U.S manufacturing has been in the news a lot over the past several years – and not in a positive light. But two new reports issued in February tell a different story. According to an article in the Wall Street Journal on February 25, author Mark. J. Perry, a Professor of Economics at the University of Michigan, Flint, tells of a thriving and growing U.S. manufacturing sector. “In 2009, the most recent full year for which international data are available, our manufacturing output was $2.155 trillion (including mining and utilities). That’s more than 45% higher than China...” Perry also states that in 2009 the U.S. produced more than 20 percent of global manufacturing output, and points out that “excluding recession-related decreases in 2001 and 2008-09, America’s manufacturing output has continued to increase since 1970.”
The article recognizes that although the United States is still making a lot of products, it is able to do it with far fewer workers than it needed in the past. Productivity-enhancing technology means fewer workers in the highly automated plants, and displaced workers are required to learn new skill sets. Shifting to a more efficient economy has been a bumpy road for many people.
A second article, written by Dr. Chris Kuehl, Economic Analyst at the Fabricators & Manufacturers Association (FMA), claims that the manufacturing sector is leading our economic recovery. It states that in 2010 there were more jobs added in manufacturing than were lost – 130,000 of them. This is the first time this has happened since 1997. Kuehl says that the trend is heading in a positive direction, and some expect a net job gain of 500,000 by the end of this year. He offers three reasons as to why manufacturers have played such an important role in this stage of the economic recovery.
1) Better Management – Most companies’ executives today are actively engaged in strategic planning, market development and human resource management. Not many years ago, this was not the case – it was all about the fastest and cheapest way to get something out the door.
2) Emphasis on Strategy and Marketing – This either means that companies have launched new product lines to access new markets, or they have taken existing products into the global marketplace. Kuehl reports that as recently as 10 or 15 years ago the majority of small and medium manufacturers did no business at all overseas. But the average company now does about 30 percent of its business in global markets, and some have much higher rates. The weak dollar, making U.S. goods cheaper to foreign buyers, has accelerated this trend.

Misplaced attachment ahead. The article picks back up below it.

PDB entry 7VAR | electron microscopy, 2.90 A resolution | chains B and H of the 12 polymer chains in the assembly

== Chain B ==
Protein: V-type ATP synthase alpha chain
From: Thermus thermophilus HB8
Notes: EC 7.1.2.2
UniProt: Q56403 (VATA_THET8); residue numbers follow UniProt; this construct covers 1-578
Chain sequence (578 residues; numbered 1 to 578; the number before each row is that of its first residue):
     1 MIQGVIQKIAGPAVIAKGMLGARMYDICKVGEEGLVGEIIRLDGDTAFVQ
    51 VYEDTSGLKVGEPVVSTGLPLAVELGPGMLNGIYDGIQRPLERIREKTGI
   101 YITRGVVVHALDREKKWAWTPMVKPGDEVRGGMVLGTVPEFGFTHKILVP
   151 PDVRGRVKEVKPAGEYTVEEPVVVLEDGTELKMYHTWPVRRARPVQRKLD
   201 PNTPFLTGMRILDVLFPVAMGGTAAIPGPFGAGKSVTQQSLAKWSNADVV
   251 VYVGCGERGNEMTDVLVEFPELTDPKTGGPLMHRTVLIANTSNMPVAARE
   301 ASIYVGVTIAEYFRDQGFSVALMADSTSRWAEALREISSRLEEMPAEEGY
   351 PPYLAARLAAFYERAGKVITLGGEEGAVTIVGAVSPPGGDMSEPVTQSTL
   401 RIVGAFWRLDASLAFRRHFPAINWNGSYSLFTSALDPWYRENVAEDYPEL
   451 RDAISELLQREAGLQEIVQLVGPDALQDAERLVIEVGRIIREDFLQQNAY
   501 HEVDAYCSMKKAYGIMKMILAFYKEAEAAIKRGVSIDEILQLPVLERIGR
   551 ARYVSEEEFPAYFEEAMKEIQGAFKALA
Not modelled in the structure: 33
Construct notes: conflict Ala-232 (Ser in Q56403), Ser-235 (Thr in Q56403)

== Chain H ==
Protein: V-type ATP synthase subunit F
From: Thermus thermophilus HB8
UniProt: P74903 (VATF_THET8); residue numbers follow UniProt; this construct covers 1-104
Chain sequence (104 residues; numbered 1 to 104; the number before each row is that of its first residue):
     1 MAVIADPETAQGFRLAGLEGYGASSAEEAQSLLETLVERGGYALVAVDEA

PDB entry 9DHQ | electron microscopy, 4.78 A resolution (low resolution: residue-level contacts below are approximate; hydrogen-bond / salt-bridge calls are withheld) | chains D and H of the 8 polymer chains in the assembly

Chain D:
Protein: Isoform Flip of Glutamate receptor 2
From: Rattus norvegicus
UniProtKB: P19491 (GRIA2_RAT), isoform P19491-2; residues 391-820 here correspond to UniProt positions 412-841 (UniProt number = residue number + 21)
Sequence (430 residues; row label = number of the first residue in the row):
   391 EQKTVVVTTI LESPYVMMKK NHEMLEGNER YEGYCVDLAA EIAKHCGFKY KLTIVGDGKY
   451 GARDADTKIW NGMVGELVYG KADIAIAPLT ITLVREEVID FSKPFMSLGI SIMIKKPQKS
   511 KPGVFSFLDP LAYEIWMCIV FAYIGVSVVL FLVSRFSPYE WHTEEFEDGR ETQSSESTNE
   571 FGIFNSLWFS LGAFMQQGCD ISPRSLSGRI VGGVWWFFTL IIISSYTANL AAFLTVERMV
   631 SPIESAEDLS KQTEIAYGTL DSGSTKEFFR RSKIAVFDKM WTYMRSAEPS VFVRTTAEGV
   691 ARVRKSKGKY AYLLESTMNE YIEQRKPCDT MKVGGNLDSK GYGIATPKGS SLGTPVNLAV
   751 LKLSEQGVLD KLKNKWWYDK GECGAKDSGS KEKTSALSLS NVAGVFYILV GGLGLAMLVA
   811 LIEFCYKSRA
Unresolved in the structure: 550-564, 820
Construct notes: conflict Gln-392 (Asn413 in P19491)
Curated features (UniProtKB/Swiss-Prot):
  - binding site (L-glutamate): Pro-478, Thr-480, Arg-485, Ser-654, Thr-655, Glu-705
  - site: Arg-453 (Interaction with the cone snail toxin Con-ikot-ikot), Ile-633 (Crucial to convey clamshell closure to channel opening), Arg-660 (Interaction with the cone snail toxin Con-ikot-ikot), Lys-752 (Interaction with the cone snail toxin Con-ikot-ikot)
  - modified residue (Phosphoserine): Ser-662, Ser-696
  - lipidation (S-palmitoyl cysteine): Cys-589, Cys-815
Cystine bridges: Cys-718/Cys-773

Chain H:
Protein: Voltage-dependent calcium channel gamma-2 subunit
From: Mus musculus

3) Adaptation – The manufacturing sector has aggressively adapted to new business environments. Manufacturers have become much more capital-intensive and are relying more on technology to stay competitive.
The FMA article emphasizes that manufacturers must maintain their momentum. “In looking ahead, it is apparent that parts of the world will have an advantage when it comes to production costs in many situations. This means U.S. companies must out-manage and out-strategize their competitors,” Kuehl says. The full article is posted as an Online Article this month at www.pcimag.com.
Obviously, not all manufacturers are going to find that these reports ring true to their own experiences. The coatings industry has had its own challenges with raw material shortages and price increases over the past several years, which have had, and continue to have, a very negative effect. But overall, I am glad to see some positive news about the manufacturing sector in general. I would be interested to hear your thoughts and comments on this topic. Feel free to e-mail me atKristin@pcimag.com.